On the flexible nature of the relationship between attention and active memory representations

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Harrison, Geoffrey
Attention , Memory , Working Memory , Task demands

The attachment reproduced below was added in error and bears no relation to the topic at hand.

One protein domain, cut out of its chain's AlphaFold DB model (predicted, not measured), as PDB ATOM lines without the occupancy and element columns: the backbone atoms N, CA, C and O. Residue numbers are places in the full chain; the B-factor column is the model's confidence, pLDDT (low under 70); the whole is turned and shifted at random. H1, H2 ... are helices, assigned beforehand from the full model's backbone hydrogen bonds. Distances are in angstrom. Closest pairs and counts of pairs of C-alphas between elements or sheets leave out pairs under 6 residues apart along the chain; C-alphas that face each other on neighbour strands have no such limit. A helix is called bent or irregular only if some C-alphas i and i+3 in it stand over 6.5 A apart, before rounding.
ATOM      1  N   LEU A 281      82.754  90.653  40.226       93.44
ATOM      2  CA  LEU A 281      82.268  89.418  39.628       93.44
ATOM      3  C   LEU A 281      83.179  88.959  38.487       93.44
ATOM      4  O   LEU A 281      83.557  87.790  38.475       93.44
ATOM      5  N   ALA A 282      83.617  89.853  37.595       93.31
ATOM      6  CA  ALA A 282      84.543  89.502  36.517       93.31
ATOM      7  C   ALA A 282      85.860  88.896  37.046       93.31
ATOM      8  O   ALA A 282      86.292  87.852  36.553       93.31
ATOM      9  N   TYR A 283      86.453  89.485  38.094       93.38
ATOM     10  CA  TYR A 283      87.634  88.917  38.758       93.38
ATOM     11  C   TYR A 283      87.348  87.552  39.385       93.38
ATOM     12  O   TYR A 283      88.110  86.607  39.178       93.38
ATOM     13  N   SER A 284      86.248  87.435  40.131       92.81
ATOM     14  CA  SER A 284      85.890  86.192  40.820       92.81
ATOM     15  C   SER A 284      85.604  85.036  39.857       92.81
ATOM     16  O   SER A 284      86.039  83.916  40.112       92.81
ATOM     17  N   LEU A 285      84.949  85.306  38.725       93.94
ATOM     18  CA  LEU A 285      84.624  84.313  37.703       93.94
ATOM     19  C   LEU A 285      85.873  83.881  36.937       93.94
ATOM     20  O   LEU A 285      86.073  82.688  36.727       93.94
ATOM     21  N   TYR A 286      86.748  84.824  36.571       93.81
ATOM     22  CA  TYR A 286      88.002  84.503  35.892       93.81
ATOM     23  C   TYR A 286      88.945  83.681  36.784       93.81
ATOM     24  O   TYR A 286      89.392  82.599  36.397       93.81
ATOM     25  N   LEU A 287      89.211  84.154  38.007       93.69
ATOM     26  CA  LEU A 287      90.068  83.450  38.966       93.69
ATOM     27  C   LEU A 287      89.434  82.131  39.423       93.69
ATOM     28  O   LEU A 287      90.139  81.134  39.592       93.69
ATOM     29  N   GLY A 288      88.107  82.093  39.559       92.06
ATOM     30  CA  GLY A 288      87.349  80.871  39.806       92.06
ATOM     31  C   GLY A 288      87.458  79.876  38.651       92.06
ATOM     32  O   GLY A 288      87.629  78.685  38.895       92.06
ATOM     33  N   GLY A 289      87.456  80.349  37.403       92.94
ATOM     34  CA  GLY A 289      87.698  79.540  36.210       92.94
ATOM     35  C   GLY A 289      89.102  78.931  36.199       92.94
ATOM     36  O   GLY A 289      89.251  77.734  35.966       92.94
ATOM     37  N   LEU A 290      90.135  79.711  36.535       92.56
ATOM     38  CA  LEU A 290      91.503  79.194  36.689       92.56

Despite being two of the most commonly studied constructs in cognitive psychology, our understanding of how active memory representations interact with attention remains highly contentious. One of the primary reasons for this continued debate has been a reliance on artificially dichotomizing the roles these systems play and ignoring the role of task demands which include differences in factors such as context, task goals, or stimulus and response modalities. This restricted view has far-reaching consequences across many topics central to cognitive psychology such as (1) attention’s role in governing the information that enters working memory (WM), (2) WM’s role in governing perceptual attention, and (3) whether WM representations rely on the same sensory neural architecture used for perception. In the first set of experiments (Chapter 2), I demonstrated a role for task demands (the expectation to report an attended attribute) in reducing the strength of the resulting representation in WM, as opposed to wiping it out completely. In the second set of experiments (Chapter 3), I showed that the modality of studied information (pictures in Experiment 2 or words in Experiment 3) increased the extent to which attention was captured by content presented in the same modality. Specifically, encoding pictures into episodic LTM led to visually but not semantically similar content capturing attention, whereas the opposite was true when encoding words. Finally, in the third set of experiments (Chapter 4), I demonstrated how different encoding task demands influenced the spatial specificity with which WM interfered with a visually attended target during a modified WM Stroop task. Specifically, in Experiment 1 (remember identity only) and 2 (remember identity and location), perceptual and WM distractors displayed distinct patterns of interference: spatially specific for perceptual and spatially global for WM distractors. In contrast, in Experiment 3 (remember identity and location of two items) I found that perceptual and WM distractors both produced spatially specific patterns of Stroop interference. Across these three diverse sets of experiments, I have demonstrated the importance of task demand manipulations in developing a more comprehensive understanding of the relationship between attention and active memory representations.
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